Throughout the years we have interviewed candidates who have wide ranging experience levels, and come from a variety of backgrounds. And we’ve seen first-hand how a wide breadth of candidates can make it challenging to decide which one to actually hire for your firm.
Having your candidate(s) go through a structured screening process with interviews, exercises, and assessments is a great place to start understanding who they are, how they operate, and where they might be the best fit within your organization. As part of this process, we also suggest reviewing the public data that is collected by the Investment Advisory regulatory agencies on each of these candidates, assuming they already are or have been registered with a Registered Investment Advisor (RIA) or BrokerDealer (BD), as it is available at no cost to you.
For the clients we represent, we pull and review the candidate’s FINRA BrokerCheck record, or Investment Adviser Public Disclosure (IAPD) for those who do not hold a FINRA securities license. These reports provide you with a history of the candidate’s professional background, conduct, work history, current registrations, and any disclosures regarding disciplinary events. We use these reports to uncover any concerns (disclosures) with the candidates record and to ensure a candidate’s career history matches what they have told us on their resume. This is helpful information to have when making a hiring decision!
In this month’s article, we are going to explore how to handle candidates where such a background search reveals material disclosures that are attached to their record. Because it is very likely that at some point, you will encounter a candidate who looks interesting to you, but who also has a material disclosure (or few). Ideally, the candidate will bring it up to you prior to you, finding it on your own. But unfortunately, that will not always be the case.
Here are some tips on approaching potential hires with items disclosed on their records:
- Review the facts, and keep an open mind when they explain the situation.
- Order a background check as well, to ensure no other relevant details fall through the cracks.
- Pay close attention to the type of disclosure, and the time elapsed since the incident, as some may be recent and very concerning, but others are sometimes not.
The disclosures we usually see are customer disputes, criminal charges, and financial. Here are some common examples:
1.Customer disputes – These can range from an investor compliant about potential fraudulent or suspicious activities, to Arbitration to recover monetary awards for damages. Most of the ones we see have been dismissed, but even if not, just because monetary damages were paid, does not mean the candidate was necessarily at fault. We have witnessed several times when a new advisor takes over for a departing and/or retiring advisor, and the customer names the new advisor in the dispute even though someone else made the initial recommendation because the new advisor is now their point of contact. Similarly, sometimes a broker-dealer will decide it’s more expeditious to settle an allegation than defend it, even if the broker was innocent. It is important to look at the time frames and circumstances surrounding any dismissal or any settlement.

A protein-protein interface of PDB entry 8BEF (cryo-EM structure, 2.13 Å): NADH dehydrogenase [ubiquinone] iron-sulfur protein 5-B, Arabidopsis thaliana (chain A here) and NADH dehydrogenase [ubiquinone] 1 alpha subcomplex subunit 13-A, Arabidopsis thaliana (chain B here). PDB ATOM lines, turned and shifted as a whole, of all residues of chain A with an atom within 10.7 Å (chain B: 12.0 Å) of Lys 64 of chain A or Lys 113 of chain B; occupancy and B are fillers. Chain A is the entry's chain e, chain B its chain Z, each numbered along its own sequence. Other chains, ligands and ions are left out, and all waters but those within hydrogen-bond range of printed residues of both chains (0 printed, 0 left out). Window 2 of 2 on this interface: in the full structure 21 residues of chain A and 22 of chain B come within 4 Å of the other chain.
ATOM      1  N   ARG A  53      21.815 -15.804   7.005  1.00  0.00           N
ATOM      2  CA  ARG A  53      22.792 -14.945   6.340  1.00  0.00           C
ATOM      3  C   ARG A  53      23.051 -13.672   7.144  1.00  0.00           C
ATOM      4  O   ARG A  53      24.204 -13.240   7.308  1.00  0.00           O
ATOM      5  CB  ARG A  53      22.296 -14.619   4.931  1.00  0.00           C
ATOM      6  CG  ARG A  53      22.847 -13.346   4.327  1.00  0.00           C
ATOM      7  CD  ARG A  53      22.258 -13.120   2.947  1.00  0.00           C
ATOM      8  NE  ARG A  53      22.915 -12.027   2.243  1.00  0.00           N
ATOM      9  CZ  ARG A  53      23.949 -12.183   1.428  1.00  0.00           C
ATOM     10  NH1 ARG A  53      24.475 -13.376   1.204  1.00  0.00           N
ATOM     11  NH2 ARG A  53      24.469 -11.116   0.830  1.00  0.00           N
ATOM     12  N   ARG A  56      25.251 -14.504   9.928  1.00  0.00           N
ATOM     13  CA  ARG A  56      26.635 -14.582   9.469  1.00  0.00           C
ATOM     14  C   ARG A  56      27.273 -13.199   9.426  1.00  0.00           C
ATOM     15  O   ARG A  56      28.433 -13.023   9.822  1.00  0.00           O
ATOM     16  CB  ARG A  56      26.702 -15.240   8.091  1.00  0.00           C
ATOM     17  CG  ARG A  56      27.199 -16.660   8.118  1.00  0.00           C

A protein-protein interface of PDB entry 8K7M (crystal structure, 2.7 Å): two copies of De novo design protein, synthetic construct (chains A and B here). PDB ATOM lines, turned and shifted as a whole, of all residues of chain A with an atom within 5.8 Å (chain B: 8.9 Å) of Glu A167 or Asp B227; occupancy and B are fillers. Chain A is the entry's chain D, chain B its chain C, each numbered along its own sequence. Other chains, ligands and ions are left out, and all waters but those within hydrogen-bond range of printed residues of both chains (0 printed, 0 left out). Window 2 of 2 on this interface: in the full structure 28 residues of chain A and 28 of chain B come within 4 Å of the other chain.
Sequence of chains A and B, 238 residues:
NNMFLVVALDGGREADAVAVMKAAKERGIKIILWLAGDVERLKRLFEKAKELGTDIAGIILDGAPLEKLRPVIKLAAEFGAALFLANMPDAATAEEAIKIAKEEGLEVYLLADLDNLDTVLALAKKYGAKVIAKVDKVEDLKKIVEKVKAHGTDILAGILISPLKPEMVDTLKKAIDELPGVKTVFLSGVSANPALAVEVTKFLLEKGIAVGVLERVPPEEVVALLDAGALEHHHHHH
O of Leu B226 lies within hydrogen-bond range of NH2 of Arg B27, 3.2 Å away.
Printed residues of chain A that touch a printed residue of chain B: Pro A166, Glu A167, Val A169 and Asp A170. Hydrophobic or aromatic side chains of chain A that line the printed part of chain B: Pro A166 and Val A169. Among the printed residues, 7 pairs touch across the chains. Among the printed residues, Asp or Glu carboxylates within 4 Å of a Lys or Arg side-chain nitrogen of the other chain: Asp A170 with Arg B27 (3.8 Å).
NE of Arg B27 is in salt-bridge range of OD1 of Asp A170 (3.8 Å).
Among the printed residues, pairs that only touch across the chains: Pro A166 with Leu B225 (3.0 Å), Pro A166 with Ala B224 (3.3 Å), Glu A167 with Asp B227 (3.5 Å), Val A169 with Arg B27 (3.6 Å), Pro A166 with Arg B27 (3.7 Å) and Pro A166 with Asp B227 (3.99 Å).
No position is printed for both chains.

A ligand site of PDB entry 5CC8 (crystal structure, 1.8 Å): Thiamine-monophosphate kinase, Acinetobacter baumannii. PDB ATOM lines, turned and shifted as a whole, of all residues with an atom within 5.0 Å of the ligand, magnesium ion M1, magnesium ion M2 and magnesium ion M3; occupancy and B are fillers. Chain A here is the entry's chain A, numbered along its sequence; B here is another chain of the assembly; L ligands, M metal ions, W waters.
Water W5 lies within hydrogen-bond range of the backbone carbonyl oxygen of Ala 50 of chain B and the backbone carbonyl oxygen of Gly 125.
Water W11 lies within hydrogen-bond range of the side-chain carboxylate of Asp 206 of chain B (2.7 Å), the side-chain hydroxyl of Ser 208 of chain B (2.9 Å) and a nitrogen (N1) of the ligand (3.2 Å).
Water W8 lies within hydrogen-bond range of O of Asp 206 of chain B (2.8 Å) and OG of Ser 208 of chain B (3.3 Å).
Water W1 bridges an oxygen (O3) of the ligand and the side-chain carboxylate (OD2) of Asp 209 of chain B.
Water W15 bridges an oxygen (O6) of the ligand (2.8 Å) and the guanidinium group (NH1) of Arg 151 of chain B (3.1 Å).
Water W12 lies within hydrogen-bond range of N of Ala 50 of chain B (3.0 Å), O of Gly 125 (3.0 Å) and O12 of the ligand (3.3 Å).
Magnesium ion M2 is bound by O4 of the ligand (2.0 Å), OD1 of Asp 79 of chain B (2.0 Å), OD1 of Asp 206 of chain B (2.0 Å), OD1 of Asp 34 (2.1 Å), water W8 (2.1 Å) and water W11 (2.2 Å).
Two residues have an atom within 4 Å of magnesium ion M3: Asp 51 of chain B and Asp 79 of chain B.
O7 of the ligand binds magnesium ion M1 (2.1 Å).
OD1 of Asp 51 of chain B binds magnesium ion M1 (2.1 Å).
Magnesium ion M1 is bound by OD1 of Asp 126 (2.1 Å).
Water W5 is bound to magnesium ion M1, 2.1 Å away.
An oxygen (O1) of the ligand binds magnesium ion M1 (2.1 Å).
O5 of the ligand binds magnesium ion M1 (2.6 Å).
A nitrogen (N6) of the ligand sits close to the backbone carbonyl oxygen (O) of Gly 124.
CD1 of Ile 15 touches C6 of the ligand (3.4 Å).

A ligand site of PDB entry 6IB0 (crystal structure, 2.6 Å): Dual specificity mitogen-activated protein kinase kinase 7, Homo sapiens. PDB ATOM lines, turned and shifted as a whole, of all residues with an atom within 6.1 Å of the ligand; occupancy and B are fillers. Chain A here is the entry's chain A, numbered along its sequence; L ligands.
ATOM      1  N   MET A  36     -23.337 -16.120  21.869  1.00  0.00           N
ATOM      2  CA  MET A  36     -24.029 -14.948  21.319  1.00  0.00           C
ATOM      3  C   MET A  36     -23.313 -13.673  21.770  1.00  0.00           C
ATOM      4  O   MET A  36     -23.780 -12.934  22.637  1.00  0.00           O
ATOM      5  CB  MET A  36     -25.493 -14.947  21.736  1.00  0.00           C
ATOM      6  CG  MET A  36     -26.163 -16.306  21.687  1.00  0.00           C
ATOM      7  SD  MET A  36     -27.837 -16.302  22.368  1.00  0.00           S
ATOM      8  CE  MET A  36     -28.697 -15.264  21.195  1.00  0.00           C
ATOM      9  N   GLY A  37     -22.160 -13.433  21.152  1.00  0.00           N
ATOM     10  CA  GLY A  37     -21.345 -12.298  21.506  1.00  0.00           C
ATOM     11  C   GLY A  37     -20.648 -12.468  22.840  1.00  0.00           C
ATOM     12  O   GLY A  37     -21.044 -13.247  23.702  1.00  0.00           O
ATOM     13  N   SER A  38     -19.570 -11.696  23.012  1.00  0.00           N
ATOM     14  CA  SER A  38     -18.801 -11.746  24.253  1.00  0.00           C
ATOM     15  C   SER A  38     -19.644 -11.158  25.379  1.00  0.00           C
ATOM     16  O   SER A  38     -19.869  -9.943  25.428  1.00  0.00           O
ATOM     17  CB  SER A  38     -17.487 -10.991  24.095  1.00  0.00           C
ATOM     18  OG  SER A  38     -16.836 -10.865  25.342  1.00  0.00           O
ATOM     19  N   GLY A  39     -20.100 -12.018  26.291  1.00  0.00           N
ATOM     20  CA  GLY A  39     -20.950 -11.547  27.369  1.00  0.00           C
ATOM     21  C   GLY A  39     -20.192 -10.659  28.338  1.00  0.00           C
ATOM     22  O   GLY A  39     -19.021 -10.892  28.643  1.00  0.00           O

- Criminal charges – These may include misdemeanors such as a Minor in Possession of Alcohol (MIP), to more serious felony convictions like wire fraud. These are fortunately not as common. But there are many people trying to enter the profession who have some unfortunate dings on their records, like DUI/DWIs; what we see the most is usually due to someone, underage, doing something involving alcohol. It is obviously better if it was a onetime event many years removed, and not a pattern of repeat behavior.
- Financial – It could be something as minor as a medical bill that was turned over to collections (or more generally, small bills that go into collection from a doctor’s office, cell phone provider, etc., due to the bill being sent to the wrong address), or as concerning as outstanding liens, or a recent foreclosure or bankruptcy. . These types of items will generally show up on a credit report as well. As famed and very successful financial planner Carl Richards can attest, these types of things can happen to anyone, and have, which is helpful to keep in mind at the moment. Nonetheless, if candidates want to have a career and/or are seeking a career in financial planning for others, they need to be able to handle their own affairs effectively (as people under financial duress can make compromised recommendations to clients).
If the candidate is a Certified Financial Planner practitioner as well, we suggest verifying the certificants certification with the CFP Board as well, which will also reveal any bankruptcies or disciplinary history by the CFP Board within the last 10 years.
Considering a candidate with a disclosure is a delicate matter. Some firms consider these types of candidates without hesitation, while others can’t and won’t consider them no matter what circumstance. Whatever your thought process is, but especially if you are inclined to move forward, we suggest a comprehensive review of the facts, consulting your compliance expert, and a frank conversation with the candidate.
We hope this was helpful for if/when you encounter a candidate with a material regulatory disclosure!